“The statement that even against the worst enemy, including against a terrorist who tried to murder soldiers, there’s not place for someone to use a weapon when the terrorist no longer presents a threat, is an important and meaningful statement,” he said.
“Even in retrospect, a year after the incident, I am sure that it was the right decision,” Afek added.
The Buchris controversy
Unlike in the Azaria case, the military was able to reach a plea deal with then-Brig. Gen. Ofek Buchris, who was accused of rape and sexual assault by two female subordinates.
As part of the agreement, the rape and assault charges against Buchris were dropped, and in exchange he pled guilty to having prohibited sexual relations. He was demoted to the rank of colonel and received a suspended sentence, but no prison time.
The plea deal was heavily criticized at the time, even sparking a social media campaign of soldiers sharing the humorous and innocuous infractions that got them harsher punishments, with the hashtag “More than Buchris.”
Afek defended the agreement, saying it was “reasonable and took into account all the relevant considerations.”
Before the rape accusations, Buchris was seen as a rising star in the military. He was set to become the head of the Operations Department of the Operations Directorate, a steppingstone to a position on the General Staff.
“Following the affair, he was suspended and his nomination to a central position was canceled. He left the army, was found guilty of a sex crime, which carries with it a criminal record, and was demoted,” Afek said.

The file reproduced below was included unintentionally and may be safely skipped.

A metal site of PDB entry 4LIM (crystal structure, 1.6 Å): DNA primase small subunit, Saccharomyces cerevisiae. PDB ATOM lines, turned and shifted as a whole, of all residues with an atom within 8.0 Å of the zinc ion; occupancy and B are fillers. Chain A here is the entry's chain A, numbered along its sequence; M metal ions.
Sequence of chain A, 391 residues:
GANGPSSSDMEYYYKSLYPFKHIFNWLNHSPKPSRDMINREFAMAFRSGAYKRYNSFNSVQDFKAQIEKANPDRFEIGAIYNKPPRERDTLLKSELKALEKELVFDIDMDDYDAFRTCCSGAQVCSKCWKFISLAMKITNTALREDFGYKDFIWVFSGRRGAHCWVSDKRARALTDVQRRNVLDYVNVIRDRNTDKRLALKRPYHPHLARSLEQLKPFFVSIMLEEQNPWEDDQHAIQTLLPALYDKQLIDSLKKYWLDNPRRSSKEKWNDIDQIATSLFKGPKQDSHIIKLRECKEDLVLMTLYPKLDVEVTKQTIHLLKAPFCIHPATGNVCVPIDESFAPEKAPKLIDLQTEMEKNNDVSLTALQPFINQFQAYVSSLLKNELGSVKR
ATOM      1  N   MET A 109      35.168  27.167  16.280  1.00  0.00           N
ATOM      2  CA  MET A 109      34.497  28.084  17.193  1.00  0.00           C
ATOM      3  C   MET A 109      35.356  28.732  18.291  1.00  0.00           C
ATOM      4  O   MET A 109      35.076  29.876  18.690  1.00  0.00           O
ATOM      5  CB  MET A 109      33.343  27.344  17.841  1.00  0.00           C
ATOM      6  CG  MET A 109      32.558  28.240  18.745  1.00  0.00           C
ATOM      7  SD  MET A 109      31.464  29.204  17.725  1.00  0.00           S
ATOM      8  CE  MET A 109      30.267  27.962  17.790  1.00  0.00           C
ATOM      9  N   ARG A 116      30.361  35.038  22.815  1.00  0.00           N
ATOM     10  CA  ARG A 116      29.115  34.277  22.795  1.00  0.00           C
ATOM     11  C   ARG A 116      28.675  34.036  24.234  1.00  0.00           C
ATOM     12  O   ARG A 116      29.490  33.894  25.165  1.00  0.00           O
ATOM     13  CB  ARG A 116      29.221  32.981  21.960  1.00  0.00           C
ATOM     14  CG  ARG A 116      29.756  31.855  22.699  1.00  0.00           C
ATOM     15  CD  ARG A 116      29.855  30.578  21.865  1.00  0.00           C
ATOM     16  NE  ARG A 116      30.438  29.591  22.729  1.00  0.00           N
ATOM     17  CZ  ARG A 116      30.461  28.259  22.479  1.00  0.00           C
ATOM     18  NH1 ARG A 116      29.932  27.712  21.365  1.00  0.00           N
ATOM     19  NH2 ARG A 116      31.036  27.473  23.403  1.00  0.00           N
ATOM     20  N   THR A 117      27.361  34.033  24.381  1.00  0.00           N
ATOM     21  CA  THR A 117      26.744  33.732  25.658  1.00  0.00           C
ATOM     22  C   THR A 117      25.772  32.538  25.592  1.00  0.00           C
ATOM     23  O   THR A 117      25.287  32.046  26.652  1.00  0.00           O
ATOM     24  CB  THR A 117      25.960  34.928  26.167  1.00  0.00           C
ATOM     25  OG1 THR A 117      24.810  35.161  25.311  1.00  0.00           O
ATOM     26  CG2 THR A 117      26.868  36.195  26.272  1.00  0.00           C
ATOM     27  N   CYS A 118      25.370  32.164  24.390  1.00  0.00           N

The military advocate general said the entire process was carried out in coordination with Buchris’s victims.
“They agreed to [the plea deal], supported it and expressed their appreciation to the lead prosecutor and the officers who worked with her,” he said.
Following the trial, Afek said a number of soldiers have come forward about being the victims of sexual harassment “and noted that they did so in light of the publications about the Buchris case and the way it was handled.”
Being a role model
Afek took office three weeks into a wave of terror attacks emanating from the West Bank, which continues — sometimes waxing, sometimes waning — until today.
While some of the cases have been tried in Israeli civilian courts, many of the attackers have been indicted in military courts in the West Bank.
Afek’s office has handled “35 murder trials and hundreds of attempted murder trials,” since the uptick in violence began on October 1, 2015, he said.
In the interview, the brigadier general also noted that under his direction the army changed its rules regarding soldiers caught using marijuana or breaking some other specific laws for the first time, allowing them to forgo jail time.
“This new approach puts an emphasis on giving soldiers a second chance, increasing the powers of commanders and encouraging soldiers to complete proper military service and to get rehabilitated,” he said.
When Afek took his position as military advocate general on October 22, 2015, he became the first member of the LGBT community to serve on the army’s General Staff.
‘It’s important to me that young men and women know that there are no glass ceilings in the IDF that limit them’
In Israel, the army is seen in many ways as more progressive than the rest of the state, specifically as it relates to the rights of partners and recognizing the children of same-sex parents.
Afek said that when he was a young officer, he feared his sexual orientation would be an issue during his military service, but found that it wasn’t an issue “at all” and didn’t prevent him from rising the ranks to his current position.
“It’s important for me to act as a role model,” he said. “Even today, in the year 2017, we still encounter manifestations of ignorance and hatred of others. It’s important to me that young men and women know that there are no glass ceilings in the IDF that limit them.”